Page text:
Let the good times roll

By Randy Richardson

The Cubs’ biggest obstacle to winning that elusive World Series title won’t be the Nationals. Or the Dodgers. Or even the Red Sox.

No, the toughest challenge for the so-called Lovable Losers will be beating the odds.

Even as the prohibitive favorites, the odds are still against the Cubs finally ending their 108-year World Series drought.

The statistical experts at fivethirtyeight.com have the Cubs as the odds-on favorite to win the World Series at 27 percent, followed by the Red Sox at 22 percent and the Dodgers at 16 percent.

But being the favorite doesn’t mean the odds are actually in your favor. Sure it sounds nice to be the favorite until you realize that it means that there’s a 73 percent chance that the Cubs won’t win the World Series.

And it gets worse, Cubs fans. Fangraphs is even less optimistic, giving the Cubs a 20 percent chance of winning the World Series. That’s 1-out-of-5 odds.

Yet in the last 20 years going back to 1996, only two of baseball’s 22 100-win teams have won a World Series.

One might think that winning over 100 games would boost the Cubs a little extra. But actually it does just the opposite. The 100-win threshold remains the hallmark of the best teams in a given season.Yet in the last 20 years going back to 1996, only two of baseball’s 22 100-win teams have won a World Series. Interestingly enough, both were the Yankees: their 103-win 2009 and 114-win 1998 teams.

The Cubs of course have a chance to make it three but the historical odds are clearly stacked against them. If the track record of 100-win teams is any indicator, they have a slightly less than 10 percent chance of finally breaking that 108-year World Series drought.

But here’s the thing: At least the Cubs have a chance. Think back at all of those Cubs teams of the past that didn’t even make it to the playoffs. Since the last time the Cubs actually played in the World Series, 1945, only seven Cubs teams have even made it to the postseason. That averages to one postseason appearance a decade over the last 70 years. So nine out of 10 years the Cubs haven’t even made it to the starting gate of the postseason. With such a dismal record it’s not all that surprising that the last time the Cubs played in the World Series was at the end of World War II.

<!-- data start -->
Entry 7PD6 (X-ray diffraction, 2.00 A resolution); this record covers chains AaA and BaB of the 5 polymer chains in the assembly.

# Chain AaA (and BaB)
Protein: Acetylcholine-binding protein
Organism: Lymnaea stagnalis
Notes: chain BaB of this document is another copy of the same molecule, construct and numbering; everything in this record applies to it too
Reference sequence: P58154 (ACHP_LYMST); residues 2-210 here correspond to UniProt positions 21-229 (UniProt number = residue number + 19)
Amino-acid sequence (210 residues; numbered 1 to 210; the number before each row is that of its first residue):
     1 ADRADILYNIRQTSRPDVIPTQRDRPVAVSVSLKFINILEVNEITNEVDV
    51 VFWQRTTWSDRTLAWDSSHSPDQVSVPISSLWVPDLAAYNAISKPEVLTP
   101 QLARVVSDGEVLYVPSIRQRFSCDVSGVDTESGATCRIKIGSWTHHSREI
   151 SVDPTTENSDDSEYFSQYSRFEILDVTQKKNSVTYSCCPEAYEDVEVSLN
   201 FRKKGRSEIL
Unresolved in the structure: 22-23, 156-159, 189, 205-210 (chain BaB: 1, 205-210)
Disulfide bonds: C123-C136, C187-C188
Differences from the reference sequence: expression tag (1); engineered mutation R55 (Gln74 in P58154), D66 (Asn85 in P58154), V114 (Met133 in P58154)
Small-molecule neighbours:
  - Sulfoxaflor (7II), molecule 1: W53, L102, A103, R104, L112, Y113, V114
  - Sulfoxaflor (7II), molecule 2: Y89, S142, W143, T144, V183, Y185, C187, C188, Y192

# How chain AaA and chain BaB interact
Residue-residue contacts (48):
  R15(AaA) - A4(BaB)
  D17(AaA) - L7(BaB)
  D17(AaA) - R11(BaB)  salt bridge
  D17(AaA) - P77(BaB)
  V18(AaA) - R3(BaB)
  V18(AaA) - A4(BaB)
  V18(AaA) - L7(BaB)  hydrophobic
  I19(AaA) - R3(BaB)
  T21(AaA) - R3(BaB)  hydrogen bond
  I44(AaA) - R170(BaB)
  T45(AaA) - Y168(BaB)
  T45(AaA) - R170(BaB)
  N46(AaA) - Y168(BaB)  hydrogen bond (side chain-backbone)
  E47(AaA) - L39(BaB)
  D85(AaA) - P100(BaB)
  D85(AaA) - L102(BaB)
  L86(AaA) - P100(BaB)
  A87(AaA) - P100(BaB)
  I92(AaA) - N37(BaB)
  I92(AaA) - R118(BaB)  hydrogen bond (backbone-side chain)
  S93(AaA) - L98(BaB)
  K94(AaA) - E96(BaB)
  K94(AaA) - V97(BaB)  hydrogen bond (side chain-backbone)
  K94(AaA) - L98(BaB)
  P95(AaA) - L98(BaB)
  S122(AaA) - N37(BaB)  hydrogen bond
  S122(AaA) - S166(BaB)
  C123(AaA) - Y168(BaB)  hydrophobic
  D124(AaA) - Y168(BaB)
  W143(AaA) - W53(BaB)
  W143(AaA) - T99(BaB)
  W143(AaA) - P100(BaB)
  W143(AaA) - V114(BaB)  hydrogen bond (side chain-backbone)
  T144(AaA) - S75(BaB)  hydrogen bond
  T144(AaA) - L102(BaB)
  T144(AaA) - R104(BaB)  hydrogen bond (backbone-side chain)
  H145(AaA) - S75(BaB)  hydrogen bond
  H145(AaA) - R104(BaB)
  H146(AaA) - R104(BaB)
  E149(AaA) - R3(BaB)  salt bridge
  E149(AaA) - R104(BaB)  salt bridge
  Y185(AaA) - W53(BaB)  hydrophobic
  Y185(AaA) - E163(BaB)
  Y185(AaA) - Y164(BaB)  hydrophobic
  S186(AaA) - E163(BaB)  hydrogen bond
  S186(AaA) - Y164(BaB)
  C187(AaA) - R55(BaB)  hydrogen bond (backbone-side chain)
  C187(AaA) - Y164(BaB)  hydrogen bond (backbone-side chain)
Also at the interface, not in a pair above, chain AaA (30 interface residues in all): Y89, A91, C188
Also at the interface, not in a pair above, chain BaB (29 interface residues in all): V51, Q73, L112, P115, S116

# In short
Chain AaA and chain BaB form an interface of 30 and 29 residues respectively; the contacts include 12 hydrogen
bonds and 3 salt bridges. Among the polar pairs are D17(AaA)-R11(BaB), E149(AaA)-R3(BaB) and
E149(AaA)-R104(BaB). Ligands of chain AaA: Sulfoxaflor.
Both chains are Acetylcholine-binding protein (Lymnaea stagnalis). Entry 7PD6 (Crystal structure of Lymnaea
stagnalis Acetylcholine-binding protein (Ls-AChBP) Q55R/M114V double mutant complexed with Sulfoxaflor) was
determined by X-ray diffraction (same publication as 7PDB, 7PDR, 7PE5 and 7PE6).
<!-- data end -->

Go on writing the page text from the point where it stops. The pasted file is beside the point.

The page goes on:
The Cubs archrivals in St. Louis, the Cards, have gone to the postseason 20 times over that same 70-year stretch. In other words, they had nearly three times the number of chances. They parlayed that into six world championships. It has been a decidedly one-sided rivalry.

The new Cubs’ regime, led by president Theo Epstein and general manager Jed Hoyer, has taken a page right out of the Cards’ playbook by building the franchise to be competitive year-to-year, which is a big improvement over the old century-to-century model.

The key is consistency, something that the Cardinals have mastered. The new Cubs’ regime, led by president Theo Epstein and general manager Jed Hoyer, has taken a page right out of the Cards’ playbook by building the franchise to be competitive year-to-year, which is a big improvement over the old century-to-century model.

Just five years into the new organizational plan Cubs fans are already seeing dividends. The team will be playing in the postseason in back-to-back seasons for only the second time since it last played in the World Series, the other time being the 2007-2008 seasons. The significance of that accomplishment shouldn’t be lost on anyone. The Cubs are putting themselves in a position to finally give the boot to that stinky old billy goat.

To win the race you have to be in it. The Cubs finally get that rather simple notion. It shouldn’t have taken them over a century to figure that out but let’s not get mired in that old hindsight thing.

And we must also realize that getting to the postseason is just the first step. There’s still a huge hill to climb to get to World Series glory. Just ask the Atlanta Braves.  Since 1991, the Atlanta Braves have reached the postseason a remarkable 17 times – and yet they have won only one World Series championship in that stretch, in 1995. But, hey, that’s one more title than the Cubs.

So, Cubs fans, ignore the odds. They are tough to beat because they are always stacked against you. Don’t let them ruin the party.

Instead, enjoy the moment. Relish it. Breathe it all in. Close your eyes and blow on the dice. And let the good times roll.

Randy Richardson is the author of the Wrigleyville murder mystery, Lost in the Ivy, and a regular contributor to Wrigleyville Nation